A pilot program to monitor pesticides in Australian fruit and vegetables was halted by the Abbott government, despite it detecting residues up to 90 times the permitted maximum levels in strawberries. The same research also found extreme levels of pesticides in some peach and apricot samples, that made eating affected fruit a health risk.
Unlike the US, Canada, New Zealand and Europe, there is no regular monitoring of agricultural chemicals in most food sold domestically in Australia. Meat and some fruit for export such as apples, pears and macadamias, are tested under the national residues survey, run by the department.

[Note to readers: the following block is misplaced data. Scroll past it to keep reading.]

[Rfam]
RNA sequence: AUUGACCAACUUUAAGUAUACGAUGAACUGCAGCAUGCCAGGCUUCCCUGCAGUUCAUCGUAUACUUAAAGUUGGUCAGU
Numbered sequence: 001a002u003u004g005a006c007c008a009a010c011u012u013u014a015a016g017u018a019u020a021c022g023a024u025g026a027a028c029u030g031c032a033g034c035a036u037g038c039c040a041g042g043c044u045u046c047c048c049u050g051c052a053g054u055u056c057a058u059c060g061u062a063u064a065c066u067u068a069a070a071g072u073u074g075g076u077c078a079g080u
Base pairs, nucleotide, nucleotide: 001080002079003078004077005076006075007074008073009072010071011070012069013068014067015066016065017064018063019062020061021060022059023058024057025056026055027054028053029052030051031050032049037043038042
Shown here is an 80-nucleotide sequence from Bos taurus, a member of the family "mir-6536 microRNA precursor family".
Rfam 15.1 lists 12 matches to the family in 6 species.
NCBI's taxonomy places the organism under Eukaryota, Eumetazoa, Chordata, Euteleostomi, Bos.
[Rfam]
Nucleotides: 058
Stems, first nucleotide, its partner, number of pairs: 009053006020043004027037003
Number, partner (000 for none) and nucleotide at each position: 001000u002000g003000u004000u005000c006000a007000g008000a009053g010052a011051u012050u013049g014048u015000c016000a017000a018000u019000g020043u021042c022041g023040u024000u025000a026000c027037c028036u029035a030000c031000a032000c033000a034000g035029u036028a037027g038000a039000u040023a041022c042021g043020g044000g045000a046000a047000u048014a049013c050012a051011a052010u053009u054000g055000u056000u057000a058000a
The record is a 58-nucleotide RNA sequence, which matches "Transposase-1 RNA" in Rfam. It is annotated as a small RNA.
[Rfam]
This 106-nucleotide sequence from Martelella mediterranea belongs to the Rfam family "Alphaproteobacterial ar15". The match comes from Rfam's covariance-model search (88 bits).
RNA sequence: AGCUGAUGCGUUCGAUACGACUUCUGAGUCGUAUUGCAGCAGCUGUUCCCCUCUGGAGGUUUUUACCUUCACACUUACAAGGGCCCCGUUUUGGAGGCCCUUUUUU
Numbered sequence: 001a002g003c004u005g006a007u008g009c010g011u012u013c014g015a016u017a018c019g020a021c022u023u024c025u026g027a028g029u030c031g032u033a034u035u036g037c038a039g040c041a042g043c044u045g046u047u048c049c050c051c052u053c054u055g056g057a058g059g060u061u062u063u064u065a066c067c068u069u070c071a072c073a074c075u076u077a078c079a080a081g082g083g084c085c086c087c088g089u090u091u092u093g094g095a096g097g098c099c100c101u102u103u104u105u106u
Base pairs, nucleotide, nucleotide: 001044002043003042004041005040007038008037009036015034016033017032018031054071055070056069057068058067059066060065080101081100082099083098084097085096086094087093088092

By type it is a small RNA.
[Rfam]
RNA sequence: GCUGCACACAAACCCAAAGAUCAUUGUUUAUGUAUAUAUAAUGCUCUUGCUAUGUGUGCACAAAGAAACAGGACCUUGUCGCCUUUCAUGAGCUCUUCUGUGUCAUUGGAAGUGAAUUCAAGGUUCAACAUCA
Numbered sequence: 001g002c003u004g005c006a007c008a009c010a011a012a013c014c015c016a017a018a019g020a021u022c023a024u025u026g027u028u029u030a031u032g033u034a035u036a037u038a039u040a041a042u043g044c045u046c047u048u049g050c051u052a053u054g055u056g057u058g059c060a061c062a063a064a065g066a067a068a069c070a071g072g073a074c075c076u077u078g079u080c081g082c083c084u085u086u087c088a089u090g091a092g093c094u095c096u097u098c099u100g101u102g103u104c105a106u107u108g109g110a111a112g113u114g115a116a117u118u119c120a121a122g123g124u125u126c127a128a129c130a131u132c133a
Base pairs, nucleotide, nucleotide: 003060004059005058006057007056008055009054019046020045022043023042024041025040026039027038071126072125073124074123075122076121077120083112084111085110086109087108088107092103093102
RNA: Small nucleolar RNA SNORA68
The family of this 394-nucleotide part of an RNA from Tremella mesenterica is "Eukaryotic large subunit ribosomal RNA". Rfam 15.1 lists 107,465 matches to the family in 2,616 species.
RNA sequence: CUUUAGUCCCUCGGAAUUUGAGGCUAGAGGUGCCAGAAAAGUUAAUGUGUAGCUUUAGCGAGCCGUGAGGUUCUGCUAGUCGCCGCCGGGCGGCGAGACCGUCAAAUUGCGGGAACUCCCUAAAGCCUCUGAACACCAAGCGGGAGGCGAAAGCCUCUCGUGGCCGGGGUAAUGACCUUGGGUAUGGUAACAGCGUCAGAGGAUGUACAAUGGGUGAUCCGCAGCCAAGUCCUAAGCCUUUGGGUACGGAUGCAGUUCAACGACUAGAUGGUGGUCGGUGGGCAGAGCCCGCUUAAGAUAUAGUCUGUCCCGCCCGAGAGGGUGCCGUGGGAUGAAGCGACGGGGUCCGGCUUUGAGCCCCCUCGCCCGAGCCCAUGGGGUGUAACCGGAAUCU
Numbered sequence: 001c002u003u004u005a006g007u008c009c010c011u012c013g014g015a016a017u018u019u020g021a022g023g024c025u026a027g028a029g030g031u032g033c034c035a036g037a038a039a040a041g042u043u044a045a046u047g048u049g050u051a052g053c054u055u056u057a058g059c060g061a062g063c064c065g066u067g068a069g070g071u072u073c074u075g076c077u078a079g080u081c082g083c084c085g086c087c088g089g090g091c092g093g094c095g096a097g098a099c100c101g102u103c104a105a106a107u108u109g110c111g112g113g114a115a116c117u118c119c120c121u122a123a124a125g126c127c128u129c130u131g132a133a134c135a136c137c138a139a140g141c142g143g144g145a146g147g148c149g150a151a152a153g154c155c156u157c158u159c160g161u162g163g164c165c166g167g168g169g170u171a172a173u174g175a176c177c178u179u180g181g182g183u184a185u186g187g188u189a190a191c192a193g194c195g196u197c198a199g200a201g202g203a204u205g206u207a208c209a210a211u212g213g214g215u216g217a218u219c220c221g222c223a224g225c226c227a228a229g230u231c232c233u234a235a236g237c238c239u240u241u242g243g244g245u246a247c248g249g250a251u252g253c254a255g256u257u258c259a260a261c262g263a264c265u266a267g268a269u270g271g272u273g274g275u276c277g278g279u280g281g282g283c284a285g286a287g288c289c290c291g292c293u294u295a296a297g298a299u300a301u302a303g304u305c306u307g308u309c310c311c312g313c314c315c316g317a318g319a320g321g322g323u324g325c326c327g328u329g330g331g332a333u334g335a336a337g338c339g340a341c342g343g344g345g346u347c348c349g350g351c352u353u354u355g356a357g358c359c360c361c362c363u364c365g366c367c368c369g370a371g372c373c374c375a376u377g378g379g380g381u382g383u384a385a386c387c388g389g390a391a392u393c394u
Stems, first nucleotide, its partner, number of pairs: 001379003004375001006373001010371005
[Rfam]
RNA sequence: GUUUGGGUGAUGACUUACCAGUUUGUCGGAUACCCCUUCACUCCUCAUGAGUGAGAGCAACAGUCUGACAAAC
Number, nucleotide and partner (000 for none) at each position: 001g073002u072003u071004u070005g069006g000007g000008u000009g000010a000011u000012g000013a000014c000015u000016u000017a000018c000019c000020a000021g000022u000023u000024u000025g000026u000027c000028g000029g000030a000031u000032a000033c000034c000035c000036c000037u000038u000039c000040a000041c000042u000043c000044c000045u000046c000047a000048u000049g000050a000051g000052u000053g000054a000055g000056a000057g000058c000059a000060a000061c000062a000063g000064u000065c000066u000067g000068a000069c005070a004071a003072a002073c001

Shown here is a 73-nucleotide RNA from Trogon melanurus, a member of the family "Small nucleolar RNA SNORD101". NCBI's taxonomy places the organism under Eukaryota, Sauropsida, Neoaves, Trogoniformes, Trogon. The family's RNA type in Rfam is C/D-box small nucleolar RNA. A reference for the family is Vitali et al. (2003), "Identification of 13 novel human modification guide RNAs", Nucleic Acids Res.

But the only monitoring of pesticide residues in fruit sold domestically is by FreshTest, run by the industry body Fresh Markets Australia, which involves growers providing samples once a year. The pilot studied hundreds of samples of peaches, apricots and strawberries bought at fruit and vegetable markets around Australia.